In this series, we will unpack the essential elements of effectively teaching youth yoga; Purpose, Pedagogy, Relationship and Appropriate Practices.
Purpose: Why We Teach
What am I here to hear?
Being an effective facilitator begins with listening to the needs of the students. Listening from the heart, free of judgment, is an art and skill that requires dedication and continuous practice to hone. Entering each learning session with an intention towards discovery helps to create an environment where curiosity and authenticity can thrive. Recognizing that children have so much to teach us can open us to experience the present moment.
As a teacher, I am always listening for the needs of my students and trusting my knowledge to guide them in the direction of fulfilling those needs.
I am not the yoga entertainer or the manager of the classroom.
Many youth yoga teachers write to me expressing frustration around managing their students behavior. Some teachers resort to entertaining tactics in order to keep students attention, only to find that over time their teaching falls out of alignment with their purpose. When we extend honor and respect to each child we meet, we are inviting them to step into their natural wisdom. We must also expect respect in return and be willing to humbly accept the responsibility of pointing out the consequences when respect is not given. Patience is a golden key in this journey of guiding youth on the path of yoga and peacemaking. Cultivating patience is a moment-to-moment practice. Situations that challenge our patience are our learning ground.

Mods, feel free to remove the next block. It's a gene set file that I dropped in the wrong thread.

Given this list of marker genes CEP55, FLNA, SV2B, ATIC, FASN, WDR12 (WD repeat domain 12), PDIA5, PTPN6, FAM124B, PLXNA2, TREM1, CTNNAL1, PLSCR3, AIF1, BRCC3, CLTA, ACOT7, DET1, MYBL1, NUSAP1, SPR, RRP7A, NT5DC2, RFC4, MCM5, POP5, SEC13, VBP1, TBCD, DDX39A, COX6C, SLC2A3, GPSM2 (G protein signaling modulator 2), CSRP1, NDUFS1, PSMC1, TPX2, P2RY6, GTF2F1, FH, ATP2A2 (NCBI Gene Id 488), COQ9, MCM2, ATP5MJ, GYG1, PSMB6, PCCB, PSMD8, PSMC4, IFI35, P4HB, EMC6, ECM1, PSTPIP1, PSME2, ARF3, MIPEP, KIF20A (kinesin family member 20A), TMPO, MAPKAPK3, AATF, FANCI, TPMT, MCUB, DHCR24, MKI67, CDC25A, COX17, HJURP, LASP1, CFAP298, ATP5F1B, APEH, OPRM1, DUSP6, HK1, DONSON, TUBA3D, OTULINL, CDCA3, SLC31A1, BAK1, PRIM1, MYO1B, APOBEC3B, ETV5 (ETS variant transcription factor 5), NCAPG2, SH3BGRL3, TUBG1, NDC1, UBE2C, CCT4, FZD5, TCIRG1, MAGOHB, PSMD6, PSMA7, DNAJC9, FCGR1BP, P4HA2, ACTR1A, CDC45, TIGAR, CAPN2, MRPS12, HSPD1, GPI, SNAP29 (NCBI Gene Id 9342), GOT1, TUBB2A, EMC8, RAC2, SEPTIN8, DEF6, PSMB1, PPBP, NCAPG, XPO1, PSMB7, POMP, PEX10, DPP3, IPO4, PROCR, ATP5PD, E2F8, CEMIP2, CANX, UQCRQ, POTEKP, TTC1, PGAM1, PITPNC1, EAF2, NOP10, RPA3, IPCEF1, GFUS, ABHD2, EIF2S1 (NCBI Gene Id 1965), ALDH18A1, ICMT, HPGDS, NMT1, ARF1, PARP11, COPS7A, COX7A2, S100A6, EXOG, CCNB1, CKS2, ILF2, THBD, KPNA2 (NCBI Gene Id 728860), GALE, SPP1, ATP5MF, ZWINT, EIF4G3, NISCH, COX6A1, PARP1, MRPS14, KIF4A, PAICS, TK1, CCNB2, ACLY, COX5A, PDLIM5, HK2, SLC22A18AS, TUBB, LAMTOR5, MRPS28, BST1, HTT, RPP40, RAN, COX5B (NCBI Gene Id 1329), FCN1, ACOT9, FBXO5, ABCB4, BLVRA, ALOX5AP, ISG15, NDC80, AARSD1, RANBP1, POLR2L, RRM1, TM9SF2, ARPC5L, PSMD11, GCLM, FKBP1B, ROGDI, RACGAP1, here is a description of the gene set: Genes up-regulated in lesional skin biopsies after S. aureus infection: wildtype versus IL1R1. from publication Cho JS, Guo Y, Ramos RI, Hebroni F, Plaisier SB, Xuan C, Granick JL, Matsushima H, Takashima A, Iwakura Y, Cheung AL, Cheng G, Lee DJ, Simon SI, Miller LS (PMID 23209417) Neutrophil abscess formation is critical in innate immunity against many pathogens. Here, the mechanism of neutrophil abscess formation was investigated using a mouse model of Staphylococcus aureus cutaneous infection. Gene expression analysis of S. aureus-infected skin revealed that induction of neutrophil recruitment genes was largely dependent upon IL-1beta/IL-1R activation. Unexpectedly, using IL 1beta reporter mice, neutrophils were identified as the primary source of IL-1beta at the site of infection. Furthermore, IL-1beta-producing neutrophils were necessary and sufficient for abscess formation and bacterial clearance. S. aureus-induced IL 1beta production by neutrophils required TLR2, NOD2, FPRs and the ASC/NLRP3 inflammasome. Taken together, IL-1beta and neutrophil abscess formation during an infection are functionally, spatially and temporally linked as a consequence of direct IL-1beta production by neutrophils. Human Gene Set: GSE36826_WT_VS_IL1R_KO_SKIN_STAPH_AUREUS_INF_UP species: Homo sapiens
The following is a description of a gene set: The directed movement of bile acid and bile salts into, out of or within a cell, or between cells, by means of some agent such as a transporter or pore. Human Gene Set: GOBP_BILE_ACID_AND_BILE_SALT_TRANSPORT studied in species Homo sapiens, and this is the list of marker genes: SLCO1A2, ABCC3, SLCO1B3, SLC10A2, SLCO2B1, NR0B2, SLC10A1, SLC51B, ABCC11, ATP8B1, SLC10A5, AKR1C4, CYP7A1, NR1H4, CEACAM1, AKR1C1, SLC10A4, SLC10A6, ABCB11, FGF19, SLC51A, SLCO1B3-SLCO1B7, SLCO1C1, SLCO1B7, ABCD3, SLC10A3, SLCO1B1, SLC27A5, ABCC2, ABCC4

I am here to reflect each students vast wealth of inner peace, even and especially when my students are out of balance.
Beyond the Plan, There is an Unlimited Creative Field
Spontaneity and resourcefulness are essential to the task. We are always seeking the solution, looking for the way in. Having a clear plan is important. Being able to adjust our plan is vital. Our imaginations must be alive and vibrant.
I trust myself and my students to be alive in learning.
Perhaps the most effective teaching tool is simply love. When we are in touch with our own hearts and spirits, we can encourage kids to discover their own essence of creativity and joy.
When we are driven by a purpose that is beyond our individual needs and acknowledges the potential for our students to gain life enhancing experience from their own well, we step into more global mind; one that sees, feels and knows the interconnected collective we are part of. Thus, yoga happens.
“The Way of the Teacher or Counselor is to be open to outcome, not attached to outcome. Openness and non-attachment help us recover the human resources of wisdom and objectivity.” Angeles Arrien